OTTAWA - Proposed reforms to the federal government's medical marijuana program would make it illegal for licensed users to grow their own drugs and transfer distribution responsibility to compassion clubs, some pharmacies and other community dispensaries.
But members of the Medicinal Cannabis Patients' Alliance of Canada (MCPAC) say the changes, which are slated to come into effect in 2014, will see the prices rise to more than double the street value and exponentially more than what it costs them to grow it themselves, effectively barring them from the drugs they say they need in order to live without constant pain.
"There are no medical remedies that mean we can live with some level of comfort, other than marijuana," MCPAC member Alexander Daviau said during a press conference with others who will be affected by the changes. "By removing our ability to grow our own, they are setting the price more than twice the street value, which will force some people back to the streets. As of 2014 I won't be able to afford my meds anymore."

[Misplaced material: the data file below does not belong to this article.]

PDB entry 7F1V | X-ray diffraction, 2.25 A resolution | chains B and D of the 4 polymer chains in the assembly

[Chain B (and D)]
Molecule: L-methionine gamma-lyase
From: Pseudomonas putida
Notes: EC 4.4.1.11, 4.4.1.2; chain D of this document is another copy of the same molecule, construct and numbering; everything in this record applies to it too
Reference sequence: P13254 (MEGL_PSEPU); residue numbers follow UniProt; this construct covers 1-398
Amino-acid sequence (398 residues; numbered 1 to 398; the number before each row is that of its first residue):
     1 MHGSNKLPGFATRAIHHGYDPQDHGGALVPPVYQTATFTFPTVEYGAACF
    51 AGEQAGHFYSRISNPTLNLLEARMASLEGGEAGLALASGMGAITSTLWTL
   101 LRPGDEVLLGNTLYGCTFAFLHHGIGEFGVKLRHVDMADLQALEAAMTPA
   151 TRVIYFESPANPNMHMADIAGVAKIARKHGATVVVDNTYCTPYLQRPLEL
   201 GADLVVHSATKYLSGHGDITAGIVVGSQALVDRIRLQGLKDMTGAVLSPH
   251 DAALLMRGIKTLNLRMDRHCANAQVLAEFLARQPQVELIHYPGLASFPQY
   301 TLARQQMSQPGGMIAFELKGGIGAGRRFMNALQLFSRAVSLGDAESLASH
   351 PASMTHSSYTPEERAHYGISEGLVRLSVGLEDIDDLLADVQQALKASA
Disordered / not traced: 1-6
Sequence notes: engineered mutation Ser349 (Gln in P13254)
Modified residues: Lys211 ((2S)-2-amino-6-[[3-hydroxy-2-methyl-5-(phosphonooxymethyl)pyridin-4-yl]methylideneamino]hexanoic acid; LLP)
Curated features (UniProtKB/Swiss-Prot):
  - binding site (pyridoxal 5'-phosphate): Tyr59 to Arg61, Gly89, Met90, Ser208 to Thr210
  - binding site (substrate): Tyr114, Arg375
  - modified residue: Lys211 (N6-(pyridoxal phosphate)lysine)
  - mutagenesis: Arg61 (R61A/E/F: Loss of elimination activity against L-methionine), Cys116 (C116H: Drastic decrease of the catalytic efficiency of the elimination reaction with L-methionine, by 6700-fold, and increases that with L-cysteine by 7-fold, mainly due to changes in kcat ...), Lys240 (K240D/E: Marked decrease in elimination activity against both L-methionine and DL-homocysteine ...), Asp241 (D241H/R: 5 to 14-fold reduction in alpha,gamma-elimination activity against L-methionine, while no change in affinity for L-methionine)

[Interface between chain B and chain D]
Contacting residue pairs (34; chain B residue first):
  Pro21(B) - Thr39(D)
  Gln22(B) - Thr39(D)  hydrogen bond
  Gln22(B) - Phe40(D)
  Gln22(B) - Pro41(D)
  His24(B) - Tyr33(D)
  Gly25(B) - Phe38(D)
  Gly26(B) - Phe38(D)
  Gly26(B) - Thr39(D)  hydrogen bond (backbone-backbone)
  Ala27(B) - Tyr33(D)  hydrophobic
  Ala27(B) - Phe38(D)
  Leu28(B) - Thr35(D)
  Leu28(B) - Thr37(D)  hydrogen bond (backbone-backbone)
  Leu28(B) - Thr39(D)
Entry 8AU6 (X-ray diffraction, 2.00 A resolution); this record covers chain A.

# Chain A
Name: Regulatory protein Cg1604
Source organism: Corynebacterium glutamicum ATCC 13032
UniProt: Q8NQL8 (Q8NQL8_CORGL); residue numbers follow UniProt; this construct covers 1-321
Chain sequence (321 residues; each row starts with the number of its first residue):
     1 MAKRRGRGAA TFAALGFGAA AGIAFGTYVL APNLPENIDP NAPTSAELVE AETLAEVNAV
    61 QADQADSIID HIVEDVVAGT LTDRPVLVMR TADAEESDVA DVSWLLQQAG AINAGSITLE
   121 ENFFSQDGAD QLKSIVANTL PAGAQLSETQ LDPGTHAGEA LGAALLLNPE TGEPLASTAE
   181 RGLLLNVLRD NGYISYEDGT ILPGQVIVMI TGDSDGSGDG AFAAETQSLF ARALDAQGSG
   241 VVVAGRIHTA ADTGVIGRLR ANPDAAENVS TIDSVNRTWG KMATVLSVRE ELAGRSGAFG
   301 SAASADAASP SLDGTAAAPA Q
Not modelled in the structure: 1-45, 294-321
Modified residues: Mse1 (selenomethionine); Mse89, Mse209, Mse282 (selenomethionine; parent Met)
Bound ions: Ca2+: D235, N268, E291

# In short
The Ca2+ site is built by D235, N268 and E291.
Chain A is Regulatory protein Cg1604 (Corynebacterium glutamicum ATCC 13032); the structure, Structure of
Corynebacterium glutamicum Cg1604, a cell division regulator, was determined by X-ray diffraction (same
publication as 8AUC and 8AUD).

Steve Outhouse, communications director for Health Minister Leona Aglukkuq, said while the exact pricing has yet to be seen, "it is logical there would be some increased cost compared to growing your own. But we still want them to be able to get the drugs they need."
Health Canada says the proposed reforms are in response to concerns expressed "by Canadians" about abuses of the medical marijuana program and exploitation by criminal elements. It held online and in-person consultations between June and November last year with firefighters, law enforcement, pharmacists and some compassion clubs.
Everyone but the users themselves, Daviau said.
"Health Canada met the stakeholders, they said, they met with law enforcement," Daviau said. "But they ignored the patients."